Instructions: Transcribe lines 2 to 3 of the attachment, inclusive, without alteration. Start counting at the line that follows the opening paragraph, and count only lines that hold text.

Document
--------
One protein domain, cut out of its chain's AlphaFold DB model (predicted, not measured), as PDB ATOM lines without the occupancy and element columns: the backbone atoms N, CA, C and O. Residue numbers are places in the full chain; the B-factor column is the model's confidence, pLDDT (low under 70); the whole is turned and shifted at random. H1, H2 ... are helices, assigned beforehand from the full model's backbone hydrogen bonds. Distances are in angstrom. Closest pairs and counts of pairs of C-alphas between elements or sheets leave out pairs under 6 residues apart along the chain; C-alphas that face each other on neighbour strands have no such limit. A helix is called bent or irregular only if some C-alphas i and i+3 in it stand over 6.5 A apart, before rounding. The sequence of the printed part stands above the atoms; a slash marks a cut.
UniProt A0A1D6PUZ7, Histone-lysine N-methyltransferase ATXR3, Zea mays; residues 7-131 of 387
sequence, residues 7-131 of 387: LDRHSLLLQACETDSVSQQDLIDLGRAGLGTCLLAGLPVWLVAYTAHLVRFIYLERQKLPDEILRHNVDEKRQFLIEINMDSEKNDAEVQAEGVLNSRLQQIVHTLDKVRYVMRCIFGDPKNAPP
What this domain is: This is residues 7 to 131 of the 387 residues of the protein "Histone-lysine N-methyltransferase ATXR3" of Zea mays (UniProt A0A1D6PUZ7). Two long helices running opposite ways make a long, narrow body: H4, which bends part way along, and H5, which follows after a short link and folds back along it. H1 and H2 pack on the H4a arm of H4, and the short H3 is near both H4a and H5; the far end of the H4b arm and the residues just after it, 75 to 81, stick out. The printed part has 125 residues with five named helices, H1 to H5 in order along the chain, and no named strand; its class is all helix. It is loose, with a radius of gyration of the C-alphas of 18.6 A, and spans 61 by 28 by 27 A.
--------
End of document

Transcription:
sequence, residues 7-131 of 387: LDRHSLLLQACETDSVSQQDLIDLGRAGLGTCLLAGLPVWLVAYTAHLVRFIYLERQKLPDEILRHNVDEKRQFLIEINMDSEKNDAEVQAEGVLNSRLQQIVHTLDKVRYVMRCIFGDPKNAPP
What this domain is: This is residues 7 to 131 of the 387 residues of the protein "Histone-lysine N-methyltransferase ATXR3" of Zea mays (UniProt A0A1D6PUZ7). Two long helices running opposite ways make a long, narrow body: H4, which bends part way along, and H5, which follows after a short link and folds back along it. H1 and H2 pack on the H4a arm of H4, and the short H3 is near both H4a and H5; the far end of the H4b arm and the residues just after it, 75 to 81, stick out. The printed part has 125 residues with five named helices, H1 to H5 in order along the chain, and no named strand; its class is all helix. It is loose, with a radius of gyration of the C-alphas of 18.6 A, and spans 61 by 28 by 27 A.